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14 September 2001

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Rock Prog took itself far too seriously. So did Chris Campling. And now it's coming back

In 1972 I wore loon pants, hip-hugging trousers tight to the knee that then exploded into huge great bell-bottoms that consumed my feet. I teamed them with shoulder-length hair and a winter vest on which I had drawn the logo of my favourite band, Yes. God, I was lovely.

Thirty years on, my teenage daughter has a new pair of corduroy loons. Of course, she doesn't call them that, but that's what they are. They're in fashion again. Hurrah — if loons are back, can a revival of interest in Yes be far behind?

No, stop laughing. Everybody laughs when you mention Yes, or Emerson, Lake and Palmer, or Jethro Tull or any of the bands that made up progressive rock. Prog is the musical movement it's OK, nay, compulsory, to hate. People who've never heard it hate it. People who weren't alive when it was popular hate it.

And it was popular. I remember going into town on the very early bus one day to be first in the queue for Yes's classic album Close To The Edge and finding myself at the end of a long line that straggled away from the record shop door all the way to the ... oh, it must have been the corner of the block at least. All blokes. All hairy. All wearing loon pants. And all very serious about prog. I loved the sound that Yes made, that huge, blasting, symphonic noise, all furiously fast guitar runs and great plunging-over-a-cliff bass lines that were born to be played extremely loud through headphones while I air-guitared myself into a stupor.

That was prog, you sneering doubters. It wasn't indecipherable lyrics or Roger Dean album covers or three-record concept albums or songs that went on for side after side after side. Well, OK, it was that too, but that wasn't the important bit.

The important thing about prog is that what its musicians did, and do, very few other people can. Johnny Rotten got it almost right when he scrawled "I hate Pink Floyd" on a T-shirt. What he really meant was: "I hate the fact that I'm not good enough to play for Pink Floyd."

There is an incongruity about the contempt in which the musicians of prog are held. You don't find people saying that it's all very well what David Beckham does, but the midfield dynamo down at AFC Sudbury is much more street, do you? So why should it be that some play-in-a-day thicko should be held up as the echt spirit of rock'n'roll, while a virtuoso like Steve Howe, from Yes, almost has to go about under an assumed name for fear of people laughing at him?

But all this could be changing, just as even the Dark Ages had to come to an end. Yes, for example, have a new album out. I am keenly anticipating hearing it, but may have to wait until my family are up visiting the grandparents. To appreciate the full Yes experience requires lots of space and volume, and not children coming in and telling you to turn that rubbish down, you aren't the only person in this house you know.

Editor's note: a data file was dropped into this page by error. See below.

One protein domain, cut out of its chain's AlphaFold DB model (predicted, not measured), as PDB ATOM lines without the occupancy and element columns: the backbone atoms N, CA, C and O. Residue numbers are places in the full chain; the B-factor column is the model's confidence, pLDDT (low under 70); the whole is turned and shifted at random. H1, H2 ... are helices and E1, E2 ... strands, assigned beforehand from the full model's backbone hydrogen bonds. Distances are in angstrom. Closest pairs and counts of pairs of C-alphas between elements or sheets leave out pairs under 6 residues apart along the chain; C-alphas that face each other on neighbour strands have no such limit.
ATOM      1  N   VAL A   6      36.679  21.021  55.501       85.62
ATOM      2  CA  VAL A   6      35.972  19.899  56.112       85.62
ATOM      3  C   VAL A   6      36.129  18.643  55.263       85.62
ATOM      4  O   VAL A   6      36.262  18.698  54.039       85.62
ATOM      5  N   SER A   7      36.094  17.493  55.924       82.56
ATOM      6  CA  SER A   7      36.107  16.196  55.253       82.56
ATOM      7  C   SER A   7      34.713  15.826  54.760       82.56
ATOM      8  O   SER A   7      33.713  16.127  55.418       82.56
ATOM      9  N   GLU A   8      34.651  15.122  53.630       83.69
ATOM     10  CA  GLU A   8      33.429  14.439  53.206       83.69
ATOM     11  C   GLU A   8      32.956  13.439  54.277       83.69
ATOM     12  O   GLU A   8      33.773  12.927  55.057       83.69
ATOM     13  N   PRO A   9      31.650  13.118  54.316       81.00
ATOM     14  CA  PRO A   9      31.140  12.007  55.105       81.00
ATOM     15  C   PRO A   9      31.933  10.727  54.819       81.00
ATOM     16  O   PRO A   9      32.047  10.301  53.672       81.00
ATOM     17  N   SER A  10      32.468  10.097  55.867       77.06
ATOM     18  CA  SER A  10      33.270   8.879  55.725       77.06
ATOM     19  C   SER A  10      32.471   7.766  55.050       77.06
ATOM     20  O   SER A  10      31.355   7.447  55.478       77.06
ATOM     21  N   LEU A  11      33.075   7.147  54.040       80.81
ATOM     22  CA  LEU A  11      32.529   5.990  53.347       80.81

What is interesting — to a Yes fan, I'll grant you — is that Magnification has been recorded virtually sans keyboards. Instead, a real orchestra has been drafted in to beef up the sound. Furthermore, a 60-piece orchestra is slated to accompany Yes on their forthcoming English tour.

I fear for their finances. Those who do not remember Emerson, Lake and Palmer's economically catastrophic tour with a full orchestra could well be condemned to repeat it.

Meanwhile, the re-release of the first three albums by Jethro Tull is much-needed proof that there is a God. This Was, Stand Up and Benefit — the most recent of them recorded in 1970 — come with the usual folderol of bonus tracks (many of them the hit singles that, back in those more value-for-money days, no respectable prog band would consider bunging on an album). More to the point, they come with more than 30 years of memories.

There are things I hear now that I heard then — I listen, with my 48-year-old ears, to the Bach-jazzed-up of 'Bouree', from Stand Up, and agree with the 16-year-old me that that was something pretty special. There are things I catch now that I missed then — primarily the knowledge that Martin Barre, the Tull's guitarist, had swallowed whole the heavy-rock book of cliches.

Most of all, I marvel that, as a teenager, I seriously wanted to pursue an instrument as cool, as down, as bitching, as the flute. To the ignorant, Ian Anderson is a figure of fun, a prancing, leering, wild-haired and bearded character in tights and a codpiece who played the flute while standing on one leg. Ian Anderson — stands on one leg. The more you think about it, the more fatuous a description it becomes. Why, it's like saying: Fatboy Slim — plays records and calls it a stage show.